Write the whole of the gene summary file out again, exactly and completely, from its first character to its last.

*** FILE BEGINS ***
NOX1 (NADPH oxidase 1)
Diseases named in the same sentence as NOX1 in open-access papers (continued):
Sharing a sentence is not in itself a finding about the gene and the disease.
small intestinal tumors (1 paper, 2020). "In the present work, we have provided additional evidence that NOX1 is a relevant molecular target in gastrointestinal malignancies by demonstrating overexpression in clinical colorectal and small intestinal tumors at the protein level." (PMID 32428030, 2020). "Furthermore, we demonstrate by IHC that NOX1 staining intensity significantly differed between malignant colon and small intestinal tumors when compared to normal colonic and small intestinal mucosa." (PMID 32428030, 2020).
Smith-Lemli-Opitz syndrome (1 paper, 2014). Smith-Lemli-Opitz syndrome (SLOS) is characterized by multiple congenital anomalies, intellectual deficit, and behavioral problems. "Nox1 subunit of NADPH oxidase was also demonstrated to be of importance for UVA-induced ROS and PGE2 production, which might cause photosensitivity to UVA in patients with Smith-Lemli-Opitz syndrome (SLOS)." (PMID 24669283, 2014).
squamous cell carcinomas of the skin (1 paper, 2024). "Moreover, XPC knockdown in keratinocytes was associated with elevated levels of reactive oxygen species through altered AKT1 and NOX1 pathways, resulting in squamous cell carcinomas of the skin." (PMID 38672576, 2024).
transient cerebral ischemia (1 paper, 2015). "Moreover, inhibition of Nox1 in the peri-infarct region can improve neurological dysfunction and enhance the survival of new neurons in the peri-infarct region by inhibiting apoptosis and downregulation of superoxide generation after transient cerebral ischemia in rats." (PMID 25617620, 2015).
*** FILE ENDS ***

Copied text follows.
NOX1 (NADPH oxidase 1)
Diseases named in the same sentence as NOX1 in open-access papers (continued):
Sharing a sentence is not in itself a finding about the gene and the disease.
small intestinal tumors (1 paper, 2020). "In the present work, we have provided additional evidence that NOX1 is a relevant molecular target in gastrointestinal malignancies by demonstrating overexpression in clinical colorectal and small intestinal tumors at the protein level." (PMID 32428030, 2020). "Furthermore, we demonstrate by IHC that NOX1 staining intensity significantly differed between malignant colon and small intestinal tumors when compared to normal colonic and small intestinal mucosa." (PMID 32428030, 2020).
Smith-Lemli-Opitz syndrome (1 paper, 2014). Smith-Lemli-Opitz syndrome (SLOS) is characterized by multiple congenital anomalies, intellectual deficit, and behavioral problems. "Nox1 subunit of NADPH oxidase was also demonstrated to be of importance for UVA-induced ROS and PGE2 production, which might cause photosensitivity to UVA in patients with Smith-Lemli-Opitz syndrome (SLOS)." (PMID 24669283, 2014).
squamous cell carcinomas of the skin (1 paper, 2024). "Moreover, XPC knockdown in keratinocytes was associated with elevated levels of reactive oxygen species through altered AKT1 and NOX1 pathways, resulting in squamous cell carcinomas of the skin." (PMID 38672576, 2024).
transient cerebral ischemia (1 paper, 2015). "Moreover, inhibition of Nox1 in the peri-infarct region can improve neurological dysfunction and enhance the survival of new neurons in the peri-infarct region by inhibiting apoptosis and downregulation of superoxide generation after transient cerebral ischemia in rats." (PMID 25617620, 2015).